After a weekend of gorging on football as well as turkey, I’ve got offense and defense on my mind, and a recent Georgia appellate decision got me to thinking about how those basic gridiron principles apply to non-compete cases. The case, Lapolla Indus. V. Hess, No. A13A1097, 2013 Ga. App. LEXIS 926 (Ga. Ct. App. November 15, 2013), involved a variation of the usual scenario of an employee subject to a non-compete agreement leaving his position for a new employer. The old employer, ready to get its money’s worth for a non-compete agreement it paid good money to an attorney to draft, sends a cease and desist letter to its former employee threatening to sue the employee for breach of contract and seeking an injunction, damages, and attorney’s fees. The old employer, as happened in Lapolla, often also sends a letter to the new employer putting it on notice of the existence of the non-compete agreement and threatening to sue the new employer for tortuous interference with contract if it continues to employ the employee in contravention of the employee’s covenants.
What usually happens is that the employee and new employer either throw the cease and desist letter in the trash or fire back a response letter informing the old employer of all the reasons why their accusations are legally or factually wrong and that they’ll counterclaim or seek attorney’s fees if the employer actually sues. The Lapolla case highlights another option available to employees and their new employers in instances of a potential breach of a non-compete — the filing by the employee and/or the new employer of a declaratory judgment lawsuit seeking a ruling by the Court that the non-compete covenants are unenforceable. Instead of waiting around to be sued, i.e. playing defense, the employee and new employer take control of the proverbial litigation ball and file their own lawsuit.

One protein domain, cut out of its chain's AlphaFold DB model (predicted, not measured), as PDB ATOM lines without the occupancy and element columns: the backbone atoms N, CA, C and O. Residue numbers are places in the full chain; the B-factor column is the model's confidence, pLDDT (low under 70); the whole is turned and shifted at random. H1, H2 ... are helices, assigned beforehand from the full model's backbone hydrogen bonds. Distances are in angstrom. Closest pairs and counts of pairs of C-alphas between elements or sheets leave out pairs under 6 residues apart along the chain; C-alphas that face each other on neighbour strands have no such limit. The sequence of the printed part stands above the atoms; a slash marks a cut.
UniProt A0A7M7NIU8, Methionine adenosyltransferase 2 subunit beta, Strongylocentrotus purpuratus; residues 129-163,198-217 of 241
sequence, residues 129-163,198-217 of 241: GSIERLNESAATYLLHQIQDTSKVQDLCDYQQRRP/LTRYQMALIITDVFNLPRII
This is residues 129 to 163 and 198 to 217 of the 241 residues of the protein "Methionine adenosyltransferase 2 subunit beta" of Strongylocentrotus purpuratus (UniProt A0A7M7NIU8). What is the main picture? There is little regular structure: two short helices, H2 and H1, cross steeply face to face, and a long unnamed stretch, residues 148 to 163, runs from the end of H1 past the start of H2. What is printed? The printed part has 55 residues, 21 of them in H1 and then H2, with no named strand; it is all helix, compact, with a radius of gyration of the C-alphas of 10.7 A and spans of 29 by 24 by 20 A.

There are several potential benefits to the employee and new employer in this strategy:
the psychological benefits of being the Plaintiff;
choosing the forum to litigate the dispute, which may also dictate which state’s laws apply, which may in turn dictate the result;
quickly testing how serious the old employer is about enforcing the agreement;
forcing an early resolution of the dispute; and
minimizing exposure to liability by getting an answer on the legal issue of enforceability before moving on a hire that might potentially be a breach.
In Lapolla, the tactic worked, because the trial court refused to apply the Texas forum selection and choice of law clause in the non-compete agreement and ruled that the employee’s non-competition covenants with the former employer were unenforceable, and the Georgia Court of Appeals upheld that part of the ruling.
Burr Point: When being accused of non-compete breaches, employees and their new employers should consider filing a declaratory judgment action. While defense may win championships in football, an offensive mindset usually pays off when it comes to non-compete litigation.